Tuesday, November 12, 2013

What are inflection and derivation in English language? What are the differences between inflection and derivation?

Inflection is the process of adding an “affix” to a word or changing it in some other way according to the rules of the grammar of a language. Inflectional morphology studies the way in which words vary in order to express grammatical contrasts in sentences such singular/ plural or present/ past tense. Boy and boys, for example, are two forms of the same word; the choice between them, singular or plural, is a matter of grammar.  This is the business of inflectional morphology.

Derivation is the formation of new words by adding “affixes” to other words or morphemes.  Derivational morphology studies the principles governing the construction of new words. In the formation of “eatable” from “eat”, or “disagree” from “agree”, for example, we see the formation of different words, with their own grammatical properties.


Both inflectional and derivational morphemes are suffixes. They are bound morphemes following a root. Inflection and derivation are therefore, the sub-categories of suffixes. But they differ from each other.

(1)     In inflection “suffix” is affixed to a root. For example, in “agreed” and “agrees,” “d” and “s” are suffixes and do not allow any further affixation of a suffix. Such suffixes which we do not allow further affixation are called inflections or inflectional suffixes. The suffixes which may be followed by other suffixes are called derivational suffixes. For example, “ment” “able” are derivational suffixes in “agreement” and “agreeable” because both can be followed by other suffixes and can, for instance, become “agreements” and “agreeableness” after the addition of the suffixes “s” and “ness” to agree+ment and agree+able respectively. Here

(2)     We have to remember that prefixes are always derivational. For instance, in the words; disobey, impossible, etc “dis” and “im” are prefixes. Since “dis” and “im” help to construct new words “obey” and “possible” they are derivational.

(3)     Inflectional suffixes are “terminal”(ending) and their termination never changes the class (parts of speech) of the root, for example in “sweeter” and “sweetest”, the termination of –“er” by “est” does not change the parts of speech; both the form remain adjectives. “come” is a verb in “they come late” and if  we add an inflectional suffix “ing” we get the form “coming” as in they are coming which is still a verb.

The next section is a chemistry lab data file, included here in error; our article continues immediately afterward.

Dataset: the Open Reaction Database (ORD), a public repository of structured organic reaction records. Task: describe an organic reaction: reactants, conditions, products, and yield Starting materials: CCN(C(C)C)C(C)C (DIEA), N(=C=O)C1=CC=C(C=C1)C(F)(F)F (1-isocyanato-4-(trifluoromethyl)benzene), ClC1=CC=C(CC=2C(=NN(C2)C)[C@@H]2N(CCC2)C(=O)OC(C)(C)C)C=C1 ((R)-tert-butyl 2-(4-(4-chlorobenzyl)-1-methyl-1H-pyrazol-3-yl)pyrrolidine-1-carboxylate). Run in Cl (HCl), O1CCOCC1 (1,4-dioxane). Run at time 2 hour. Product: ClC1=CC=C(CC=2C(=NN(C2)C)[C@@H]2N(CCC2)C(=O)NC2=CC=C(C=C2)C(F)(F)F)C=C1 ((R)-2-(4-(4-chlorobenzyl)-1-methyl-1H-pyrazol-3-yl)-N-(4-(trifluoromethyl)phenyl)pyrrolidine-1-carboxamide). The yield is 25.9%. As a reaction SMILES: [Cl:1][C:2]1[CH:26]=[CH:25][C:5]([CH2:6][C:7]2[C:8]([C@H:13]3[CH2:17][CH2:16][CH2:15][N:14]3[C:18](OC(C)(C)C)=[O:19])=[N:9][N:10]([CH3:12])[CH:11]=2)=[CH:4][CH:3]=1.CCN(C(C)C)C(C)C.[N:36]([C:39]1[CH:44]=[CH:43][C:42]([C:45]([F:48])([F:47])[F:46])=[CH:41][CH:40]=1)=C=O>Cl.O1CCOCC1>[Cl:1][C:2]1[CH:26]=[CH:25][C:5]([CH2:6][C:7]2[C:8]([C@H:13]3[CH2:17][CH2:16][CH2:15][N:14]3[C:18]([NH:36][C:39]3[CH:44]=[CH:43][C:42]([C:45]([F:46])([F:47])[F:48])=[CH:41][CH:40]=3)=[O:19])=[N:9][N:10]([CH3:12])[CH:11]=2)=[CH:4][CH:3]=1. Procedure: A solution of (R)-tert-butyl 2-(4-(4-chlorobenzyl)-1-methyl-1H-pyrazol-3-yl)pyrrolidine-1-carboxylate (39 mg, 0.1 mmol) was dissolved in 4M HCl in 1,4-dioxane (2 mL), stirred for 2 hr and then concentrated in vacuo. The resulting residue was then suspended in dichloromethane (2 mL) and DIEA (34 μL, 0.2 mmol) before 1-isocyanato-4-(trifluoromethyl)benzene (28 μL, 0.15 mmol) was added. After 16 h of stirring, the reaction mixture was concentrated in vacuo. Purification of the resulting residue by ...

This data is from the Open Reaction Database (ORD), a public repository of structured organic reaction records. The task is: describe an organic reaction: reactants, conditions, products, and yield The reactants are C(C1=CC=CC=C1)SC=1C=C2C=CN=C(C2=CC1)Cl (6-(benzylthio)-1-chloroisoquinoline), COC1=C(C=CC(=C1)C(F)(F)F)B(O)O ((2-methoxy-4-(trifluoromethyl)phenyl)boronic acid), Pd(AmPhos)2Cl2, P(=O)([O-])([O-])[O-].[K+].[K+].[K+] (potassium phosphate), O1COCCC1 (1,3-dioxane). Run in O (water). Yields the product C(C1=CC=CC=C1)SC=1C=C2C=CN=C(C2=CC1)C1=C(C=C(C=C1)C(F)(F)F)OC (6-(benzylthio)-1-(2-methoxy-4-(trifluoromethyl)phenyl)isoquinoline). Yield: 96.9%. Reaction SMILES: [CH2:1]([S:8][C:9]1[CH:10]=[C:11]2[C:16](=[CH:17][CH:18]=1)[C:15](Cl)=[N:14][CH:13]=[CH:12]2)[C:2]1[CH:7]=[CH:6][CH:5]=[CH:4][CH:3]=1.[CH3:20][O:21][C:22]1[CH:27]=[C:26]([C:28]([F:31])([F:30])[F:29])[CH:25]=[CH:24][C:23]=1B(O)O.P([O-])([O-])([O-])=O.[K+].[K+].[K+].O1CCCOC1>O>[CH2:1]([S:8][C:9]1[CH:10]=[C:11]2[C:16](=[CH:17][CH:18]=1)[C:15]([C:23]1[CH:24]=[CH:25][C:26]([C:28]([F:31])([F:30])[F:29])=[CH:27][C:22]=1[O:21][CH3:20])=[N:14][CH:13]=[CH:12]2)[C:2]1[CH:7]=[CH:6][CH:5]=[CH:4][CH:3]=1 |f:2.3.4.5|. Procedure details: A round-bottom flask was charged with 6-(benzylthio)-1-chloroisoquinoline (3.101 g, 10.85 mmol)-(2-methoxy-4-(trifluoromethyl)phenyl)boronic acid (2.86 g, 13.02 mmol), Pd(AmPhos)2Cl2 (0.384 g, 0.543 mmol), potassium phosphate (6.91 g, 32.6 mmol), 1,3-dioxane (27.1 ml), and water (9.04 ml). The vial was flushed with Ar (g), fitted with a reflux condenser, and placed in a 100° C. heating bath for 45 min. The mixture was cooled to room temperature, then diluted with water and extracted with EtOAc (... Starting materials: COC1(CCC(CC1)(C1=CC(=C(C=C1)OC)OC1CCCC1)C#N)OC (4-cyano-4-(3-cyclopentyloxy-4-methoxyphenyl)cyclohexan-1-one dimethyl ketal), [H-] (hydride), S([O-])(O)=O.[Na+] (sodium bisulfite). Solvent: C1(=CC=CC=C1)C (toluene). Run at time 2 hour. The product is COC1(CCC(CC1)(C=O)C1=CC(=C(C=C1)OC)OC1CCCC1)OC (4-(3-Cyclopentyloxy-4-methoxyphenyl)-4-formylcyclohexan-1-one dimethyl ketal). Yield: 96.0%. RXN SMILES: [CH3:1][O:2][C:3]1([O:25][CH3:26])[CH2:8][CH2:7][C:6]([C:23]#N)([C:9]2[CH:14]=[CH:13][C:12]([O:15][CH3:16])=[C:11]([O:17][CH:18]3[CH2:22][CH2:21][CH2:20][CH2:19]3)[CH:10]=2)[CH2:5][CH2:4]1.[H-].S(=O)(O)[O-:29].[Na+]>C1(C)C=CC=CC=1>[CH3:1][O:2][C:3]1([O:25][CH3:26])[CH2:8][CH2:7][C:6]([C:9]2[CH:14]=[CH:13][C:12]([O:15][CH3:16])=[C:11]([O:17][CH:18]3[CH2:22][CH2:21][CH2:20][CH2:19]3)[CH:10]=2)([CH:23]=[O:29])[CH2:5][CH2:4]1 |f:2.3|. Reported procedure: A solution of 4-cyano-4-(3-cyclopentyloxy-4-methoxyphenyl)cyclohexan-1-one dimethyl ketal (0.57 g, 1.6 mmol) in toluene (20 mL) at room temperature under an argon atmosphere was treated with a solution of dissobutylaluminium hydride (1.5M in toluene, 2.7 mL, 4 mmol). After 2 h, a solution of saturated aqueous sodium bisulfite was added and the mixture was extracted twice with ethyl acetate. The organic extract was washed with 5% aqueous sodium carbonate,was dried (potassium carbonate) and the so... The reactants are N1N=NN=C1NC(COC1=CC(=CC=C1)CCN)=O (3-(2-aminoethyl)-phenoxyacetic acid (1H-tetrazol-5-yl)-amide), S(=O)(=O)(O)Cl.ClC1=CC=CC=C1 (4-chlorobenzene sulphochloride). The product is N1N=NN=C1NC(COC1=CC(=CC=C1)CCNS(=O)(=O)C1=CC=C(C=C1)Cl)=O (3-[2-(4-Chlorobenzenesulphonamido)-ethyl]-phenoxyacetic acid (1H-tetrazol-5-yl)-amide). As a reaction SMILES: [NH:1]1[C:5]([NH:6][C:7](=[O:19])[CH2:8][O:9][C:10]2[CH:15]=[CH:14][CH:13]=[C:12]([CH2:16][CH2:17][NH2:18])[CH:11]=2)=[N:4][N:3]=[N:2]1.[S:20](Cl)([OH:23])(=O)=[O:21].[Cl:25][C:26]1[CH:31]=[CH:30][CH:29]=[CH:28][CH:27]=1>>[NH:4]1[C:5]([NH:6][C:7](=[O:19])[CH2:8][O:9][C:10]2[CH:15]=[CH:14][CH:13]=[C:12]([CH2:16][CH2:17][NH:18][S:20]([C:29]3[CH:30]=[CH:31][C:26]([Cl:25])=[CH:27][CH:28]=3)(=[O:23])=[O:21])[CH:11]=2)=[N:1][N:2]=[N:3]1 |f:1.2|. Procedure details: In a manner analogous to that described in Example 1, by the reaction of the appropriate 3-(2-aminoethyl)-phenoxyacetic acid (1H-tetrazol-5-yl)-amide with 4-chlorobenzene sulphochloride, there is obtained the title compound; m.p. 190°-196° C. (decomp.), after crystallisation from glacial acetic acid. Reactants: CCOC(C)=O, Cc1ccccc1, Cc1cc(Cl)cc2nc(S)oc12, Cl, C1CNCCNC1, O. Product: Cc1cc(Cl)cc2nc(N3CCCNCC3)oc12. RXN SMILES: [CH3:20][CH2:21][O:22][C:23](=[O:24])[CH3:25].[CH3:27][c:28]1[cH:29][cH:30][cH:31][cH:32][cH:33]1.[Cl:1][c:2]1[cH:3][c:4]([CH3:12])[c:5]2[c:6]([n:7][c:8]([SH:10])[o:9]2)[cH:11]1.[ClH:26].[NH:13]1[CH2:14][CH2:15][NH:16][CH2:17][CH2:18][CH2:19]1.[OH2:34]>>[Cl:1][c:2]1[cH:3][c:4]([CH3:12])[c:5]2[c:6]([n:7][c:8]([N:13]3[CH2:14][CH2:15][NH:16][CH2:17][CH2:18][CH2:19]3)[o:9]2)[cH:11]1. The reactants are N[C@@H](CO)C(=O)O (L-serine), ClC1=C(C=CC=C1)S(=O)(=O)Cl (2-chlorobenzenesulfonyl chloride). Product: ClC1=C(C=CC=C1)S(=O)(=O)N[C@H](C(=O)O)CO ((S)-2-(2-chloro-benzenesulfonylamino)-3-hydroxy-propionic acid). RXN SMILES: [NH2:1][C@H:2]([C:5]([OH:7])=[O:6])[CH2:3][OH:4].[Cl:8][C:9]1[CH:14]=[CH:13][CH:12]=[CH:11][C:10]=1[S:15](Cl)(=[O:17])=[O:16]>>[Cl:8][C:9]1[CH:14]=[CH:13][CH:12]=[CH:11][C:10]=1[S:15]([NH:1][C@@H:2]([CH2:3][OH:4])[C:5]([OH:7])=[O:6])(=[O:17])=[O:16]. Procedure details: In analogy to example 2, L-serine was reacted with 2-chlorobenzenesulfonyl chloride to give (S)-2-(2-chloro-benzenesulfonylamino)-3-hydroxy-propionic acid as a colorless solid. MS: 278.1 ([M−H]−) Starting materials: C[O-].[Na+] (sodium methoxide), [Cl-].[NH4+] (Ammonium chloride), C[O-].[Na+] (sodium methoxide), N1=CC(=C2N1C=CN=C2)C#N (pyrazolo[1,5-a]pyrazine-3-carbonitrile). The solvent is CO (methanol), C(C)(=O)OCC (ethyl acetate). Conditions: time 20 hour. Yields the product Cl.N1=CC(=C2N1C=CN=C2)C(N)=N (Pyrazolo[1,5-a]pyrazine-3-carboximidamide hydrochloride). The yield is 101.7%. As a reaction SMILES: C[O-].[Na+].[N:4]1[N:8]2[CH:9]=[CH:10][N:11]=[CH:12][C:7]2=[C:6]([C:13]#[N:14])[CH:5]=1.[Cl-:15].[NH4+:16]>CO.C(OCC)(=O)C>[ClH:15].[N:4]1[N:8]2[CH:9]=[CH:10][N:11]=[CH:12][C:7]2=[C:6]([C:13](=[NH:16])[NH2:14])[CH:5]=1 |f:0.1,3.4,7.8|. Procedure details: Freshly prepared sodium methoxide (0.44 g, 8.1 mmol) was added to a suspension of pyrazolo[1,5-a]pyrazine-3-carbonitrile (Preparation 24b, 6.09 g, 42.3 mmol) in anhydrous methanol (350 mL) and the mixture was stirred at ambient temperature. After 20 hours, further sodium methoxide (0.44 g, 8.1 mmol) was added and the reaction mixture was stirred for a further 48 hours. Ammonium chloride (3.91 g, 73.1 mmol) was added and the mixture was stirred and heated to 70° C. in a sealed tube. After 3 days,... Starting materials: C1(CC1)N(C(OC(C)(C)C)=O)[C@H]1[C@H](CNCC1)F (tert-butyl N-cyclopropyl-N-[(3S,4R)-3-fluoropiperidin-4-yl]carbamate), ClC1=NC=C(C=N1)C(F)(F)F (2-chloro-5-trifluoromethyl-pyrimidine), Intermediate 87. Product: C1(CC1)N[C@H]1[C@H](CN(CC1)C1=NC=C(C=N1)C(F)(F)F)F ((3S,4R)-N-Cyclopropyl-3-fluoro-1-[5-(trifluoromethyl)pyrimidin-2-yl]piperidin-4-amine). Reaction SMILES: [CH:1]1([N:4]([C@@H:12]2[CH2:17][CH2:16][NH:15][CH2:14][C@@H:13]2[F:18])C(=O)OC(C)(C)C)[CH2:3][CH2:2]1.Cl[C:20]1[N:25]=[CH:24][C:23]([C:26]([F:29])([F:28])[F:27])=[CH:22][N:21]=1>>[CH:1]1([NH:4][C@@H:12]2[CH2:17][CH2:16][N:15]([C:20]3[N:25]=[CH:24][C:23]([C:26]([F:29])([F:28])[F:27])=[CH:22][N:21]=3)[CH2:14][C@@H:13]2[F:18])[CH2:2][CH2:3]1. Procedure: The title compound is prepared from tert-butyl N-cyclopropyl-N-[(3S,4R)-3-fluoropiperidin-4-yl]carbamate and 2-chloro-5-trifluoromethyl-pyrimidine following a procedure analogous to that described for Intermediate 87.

(4)     An inflected form can be  replaced by another inflected form only
For example:
He       drink+s
but not
He drink/steal/play etc.

(5)     An inflectional suffix occurs at the end position of a form; no further affixation in a form is possible after an inflection. We can say:

Develop +s
 root       +s -inflectional suffix

develop+      ment              +s
(root     +derivational suffix+s-inflectional suffix)

but not

develop +       s             +     ment
root           inflectional      derivational
                     suffix              suffix

So, an inflectional suffix is essentially terminal whereas a derivational suffix is not essentially terminal. Derivational suffixes can occur medially and finally but inflectional suffixes occur only finally.

Class –maintaining and class-changing derivational suffixes

Derivational suffixes can be sub-classified into two types:

(1) class-maintaining derivational suffix.
(2) class-changing derivational suffix.

The classes maintaining derivational suffixes are those which produce a derived form of the same class as the underling form, they do not change the class of a part speech. In boyhood, childhood, kinship, friendship, “hood” and “ship” are class-maintaining derivational suffixes. In these examples they produce nouns out of nouns by after suffixation. The class changing derivations are those that produce a derived form of another class. In teacher, boyish, development, national “er” “ish” “ment” “al” are class-changing derivational suffixes. In teacher a verb “teach” has become a noun after suffixing the “er”. In “boyish,” a noun “boy” has become an adjective after suffixing the “ish”. So, it is seen that the derivational suffixes “er” and “ish” change the class of root.